Formation of salts
Metal Acid Salt
aluminium reacts with hydrochloricacid to make aluminium chloride
copper reacts with hydrochloricacid to make copper chloride
calcium reacts with sulfuric acid to make calcium sulfate
zinc reacts with sulfuric acid to make zinc sulfate

Mg forms Mg salts when it reacts with acids. Therefore, Mg reacts with hydrochloric acid to make Mg chloride

So why is Mg Chloride so bio available
  1. Mg is dissociated from the weak chloride bond, leaving a Mg ion that is so small it will readily permeate through cell walls.  Because of this permeability, the Mg does not cause the laxative effect because much of it does not get into the gut before it has been absorbed into the body.
  2. The compound MgCl2 is a very small molecule, consequently it can even be absorbed through the skin, that’s why many people use it topically.  (Another topical application is Mg sulphate (epsom salts), which people often put in their bathwater for a relaxing soak.)  Great for getting more Mg into your body whilst pregnant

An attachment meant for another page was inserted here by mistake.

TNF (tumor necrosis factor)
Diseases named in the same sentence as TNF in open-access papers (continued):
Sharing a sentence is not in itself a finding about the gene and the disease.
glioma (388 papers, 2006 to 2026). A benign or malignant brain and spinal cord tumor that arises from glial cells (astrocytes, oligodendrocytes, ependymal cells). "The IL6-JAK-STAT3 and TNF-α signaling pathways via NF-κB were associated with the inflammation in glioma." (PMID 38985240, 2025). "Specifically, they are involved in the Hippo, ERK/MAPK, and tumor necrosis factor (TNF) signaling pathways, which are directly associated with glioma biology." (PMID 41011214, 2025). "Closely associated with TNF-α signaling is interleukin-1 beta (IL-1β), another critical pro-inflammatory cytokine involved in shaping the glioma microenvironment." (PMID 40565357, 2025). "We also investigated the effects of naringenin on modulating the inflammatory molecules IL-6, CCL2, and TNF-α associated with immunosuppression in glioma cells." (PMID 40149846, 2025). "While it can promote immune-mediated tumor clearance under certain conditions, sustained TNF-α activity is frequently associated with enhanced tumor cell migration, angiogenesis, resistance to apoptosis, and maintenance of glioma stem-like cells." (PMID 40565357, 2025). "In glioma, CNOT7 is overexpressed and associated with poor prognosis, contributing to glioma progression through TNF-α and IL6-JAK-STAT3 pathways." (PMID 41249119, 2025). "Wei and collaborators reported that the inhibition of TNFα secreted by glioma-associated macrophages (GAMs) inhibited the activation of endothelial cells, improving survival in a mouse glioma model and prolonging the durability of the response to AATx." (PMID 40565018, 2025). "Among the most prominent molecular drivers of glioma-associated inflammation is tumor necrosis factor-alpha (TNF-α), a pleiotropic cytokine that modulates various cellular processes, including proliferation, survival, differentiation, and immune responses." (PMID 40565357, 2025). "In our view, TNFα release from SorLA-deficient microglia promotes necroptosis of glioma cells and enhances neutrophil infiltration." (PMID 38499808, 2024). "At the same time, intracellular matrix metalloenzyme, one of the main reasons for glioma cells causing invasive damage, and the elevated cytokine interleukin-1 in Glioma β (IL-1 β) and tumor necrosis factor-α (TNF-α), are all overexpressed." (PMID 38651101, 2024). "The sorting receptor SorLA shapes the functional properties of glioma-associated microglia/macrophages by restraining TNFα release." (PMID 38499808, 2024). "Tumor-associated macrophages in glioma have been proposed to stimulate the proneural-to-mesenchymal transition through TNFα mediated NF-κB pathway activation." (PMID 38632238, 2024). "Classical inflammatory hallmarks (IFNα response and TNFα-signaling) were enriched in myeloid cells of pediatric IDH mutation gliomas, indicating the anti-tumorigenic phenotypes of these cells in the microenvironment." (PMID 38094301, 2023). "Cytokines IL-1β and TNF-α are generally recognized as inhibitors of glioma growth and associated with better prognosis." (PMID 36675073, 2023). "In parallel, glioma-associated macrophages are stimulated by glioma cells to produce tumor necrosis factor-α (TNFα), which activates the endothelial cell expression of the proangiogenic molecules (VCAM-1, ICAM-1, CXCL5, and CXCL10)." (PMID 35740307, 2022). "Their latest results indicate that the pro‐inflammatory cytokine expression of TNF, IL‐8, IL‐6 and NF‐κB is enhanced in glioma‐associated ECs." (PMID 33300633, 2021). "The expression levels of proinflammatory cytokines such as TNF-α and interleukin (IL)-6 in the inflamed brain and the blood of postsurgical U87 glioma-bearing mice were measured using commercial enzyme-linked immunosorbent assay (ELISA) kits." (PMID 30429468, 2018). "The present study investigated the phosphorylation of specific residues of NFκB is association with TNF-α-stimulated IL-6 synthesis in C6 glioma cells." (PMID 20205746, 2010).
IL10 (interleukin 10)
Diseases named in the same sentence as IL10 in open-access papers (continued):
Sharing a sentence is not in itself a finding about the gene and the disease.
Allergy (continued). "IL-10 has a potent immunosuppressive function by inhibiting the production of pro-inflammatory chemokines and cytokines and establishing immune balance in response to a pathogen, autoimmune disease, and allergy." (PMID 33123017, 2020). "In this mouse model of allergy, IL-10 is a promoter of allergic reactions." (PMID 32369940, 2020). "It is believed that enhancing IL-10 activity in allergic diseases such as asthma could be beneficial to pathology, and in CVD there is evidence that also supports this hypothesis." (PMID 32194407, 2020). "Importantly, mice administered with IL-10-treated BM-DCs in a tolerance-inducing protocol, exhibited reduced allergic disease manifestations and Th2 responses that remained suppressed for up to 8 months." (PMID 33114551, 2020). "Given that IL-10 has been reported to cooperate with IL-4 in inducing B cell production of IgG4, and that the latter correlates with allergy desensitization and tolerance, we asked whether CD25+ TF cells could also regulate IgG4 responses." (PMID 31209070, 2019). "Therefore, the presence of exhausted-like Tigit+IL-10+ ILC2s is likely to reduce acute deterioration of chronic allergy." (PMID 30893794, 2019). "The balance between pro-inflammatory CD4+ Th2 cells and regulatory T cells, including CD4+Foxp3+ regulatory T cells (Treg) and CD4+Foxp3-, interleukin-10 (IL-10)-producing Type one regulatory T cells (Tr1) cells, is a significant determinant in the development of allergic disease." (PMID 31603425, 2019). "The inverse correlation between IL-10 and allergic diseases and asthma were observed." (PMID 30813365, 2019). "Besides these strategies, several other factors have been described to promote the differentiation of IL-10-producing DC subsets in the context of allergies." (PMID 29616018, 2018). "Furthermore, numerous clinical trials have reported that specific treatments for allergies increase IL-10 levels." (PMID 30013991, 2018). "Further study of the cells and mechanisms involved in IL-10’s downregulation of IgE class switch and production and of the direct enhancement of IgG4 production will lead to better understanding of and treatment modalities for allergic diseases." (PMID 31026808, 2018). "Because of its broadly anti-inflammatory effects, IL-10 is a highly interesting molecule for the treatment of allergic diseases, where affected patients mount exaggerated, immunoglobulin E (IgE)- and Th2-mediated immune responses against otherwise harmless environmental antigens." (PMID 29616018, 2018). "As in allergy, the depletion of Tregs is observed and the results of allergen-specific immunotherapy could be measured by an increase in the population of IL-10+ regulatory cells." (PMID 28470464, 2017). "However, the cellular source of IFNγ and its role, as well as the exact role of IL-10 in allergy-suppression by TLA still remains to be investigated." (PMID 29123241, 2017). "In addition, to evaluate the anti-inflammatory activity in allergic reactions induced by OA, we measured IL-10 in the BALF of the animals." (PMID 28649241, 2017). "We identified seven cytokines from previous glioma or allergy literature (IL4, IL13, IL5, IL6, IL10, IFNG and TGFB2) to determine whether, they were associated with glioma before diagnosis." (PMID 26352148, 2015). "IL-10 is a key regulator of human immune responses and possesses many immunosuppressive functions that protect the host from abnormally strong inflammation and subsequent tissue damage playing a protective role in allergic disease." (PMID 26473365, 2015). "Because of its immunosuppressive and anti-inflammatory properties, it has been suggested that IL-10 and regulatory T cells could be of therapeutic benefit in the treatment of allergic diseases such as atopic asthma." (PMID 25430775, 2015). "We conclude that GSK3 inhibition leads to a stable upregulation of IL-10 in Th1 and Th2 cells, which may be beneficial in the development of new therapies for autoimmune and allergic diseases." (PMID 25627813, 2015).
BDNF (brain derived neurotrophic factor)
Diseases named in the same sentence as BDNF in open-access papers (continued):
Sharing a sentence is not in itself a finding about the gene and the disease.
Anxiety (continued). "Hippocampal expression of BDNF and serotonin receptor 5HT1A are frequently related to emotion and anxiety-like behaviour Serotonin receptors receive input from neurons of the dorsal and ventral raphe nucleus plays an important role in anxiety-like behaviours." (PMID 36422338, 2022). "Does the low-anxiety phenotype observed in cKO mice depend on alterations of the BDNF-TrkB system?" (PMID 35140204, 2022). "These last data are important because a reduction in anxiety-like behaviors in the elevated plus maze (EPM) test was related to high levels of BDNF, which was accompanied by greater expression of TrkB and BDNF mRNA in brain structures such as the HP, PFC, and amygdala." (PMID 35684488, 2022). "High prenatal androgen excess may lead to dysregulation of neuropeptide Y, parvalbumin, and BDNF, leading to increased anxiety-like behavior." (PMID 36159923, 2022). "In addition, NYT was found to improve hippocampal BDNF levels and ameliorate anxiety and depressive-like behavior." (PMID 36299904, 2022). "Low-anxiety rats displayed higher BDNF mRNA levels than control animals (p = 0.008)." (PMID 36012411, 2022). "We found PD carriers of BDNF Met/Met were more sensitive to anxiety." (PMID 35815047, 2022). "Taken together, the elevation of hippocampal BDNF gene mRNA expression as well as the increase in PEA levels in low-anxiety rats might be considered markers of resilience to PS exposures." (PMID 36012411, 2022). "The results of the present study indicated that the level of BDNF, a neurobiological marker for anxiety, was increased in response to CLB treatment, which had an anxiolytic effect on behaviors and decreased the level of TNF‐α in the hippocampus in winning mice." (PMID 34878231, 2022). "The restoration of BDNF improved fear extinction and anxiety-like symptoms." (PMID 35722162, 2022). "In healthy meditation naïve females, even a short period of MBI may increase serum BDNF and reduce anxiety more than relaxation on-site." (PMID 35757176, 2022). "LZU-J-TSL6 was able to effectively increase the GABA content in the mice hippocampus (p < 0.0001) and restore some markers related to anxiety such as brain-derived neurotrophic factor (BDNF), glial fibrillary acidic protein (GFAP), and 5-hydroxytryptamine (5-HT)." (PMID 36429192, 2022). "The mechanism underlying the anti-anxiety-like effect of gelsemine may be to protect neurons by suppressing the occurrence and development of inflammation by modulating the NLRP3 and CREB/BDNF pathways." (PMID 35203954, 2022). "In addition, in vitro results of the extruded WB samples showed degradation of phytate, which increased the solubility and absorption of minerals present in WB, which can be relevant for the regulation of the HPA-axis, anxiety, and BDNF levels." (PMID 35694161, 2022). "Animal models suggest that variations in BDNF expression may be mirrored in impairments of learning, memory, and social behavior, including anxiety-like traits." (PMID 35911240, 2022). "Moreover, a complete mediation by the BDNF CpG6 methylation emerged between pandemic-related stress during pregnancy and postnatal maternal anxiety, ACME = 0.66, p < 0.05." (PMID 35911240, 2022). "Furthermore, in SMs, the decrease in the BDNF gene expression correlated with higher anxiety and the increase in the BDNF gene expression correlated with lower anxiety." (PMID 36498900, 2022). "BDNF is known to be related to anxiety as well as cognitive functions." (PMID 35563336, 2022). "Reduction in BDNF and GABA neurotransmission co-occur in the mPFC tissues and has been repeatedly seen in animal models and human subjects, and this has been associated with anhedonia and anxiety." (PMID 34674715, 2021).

ReMagMgClsupplements on the market

There are a few MgClsupplements on the market, perhaps the most famous is Dr Carolyn Dean’s ReMag, a very popular and high quality supplement.  Dr Dean advertises her product concentrating on the tiny size of the molecule, calling it ‘picometer’ size.  This well explains how very small this compound is.  It could be misconstrued that the picometer size is only applicable to this particular brand of  MgCl2 but this is not the case.  Whichever brand you use, all the supplements will be this very small ‘picometer’ size and this is the beauty of MgCl2

Dr Carolyn Dean’s ReMag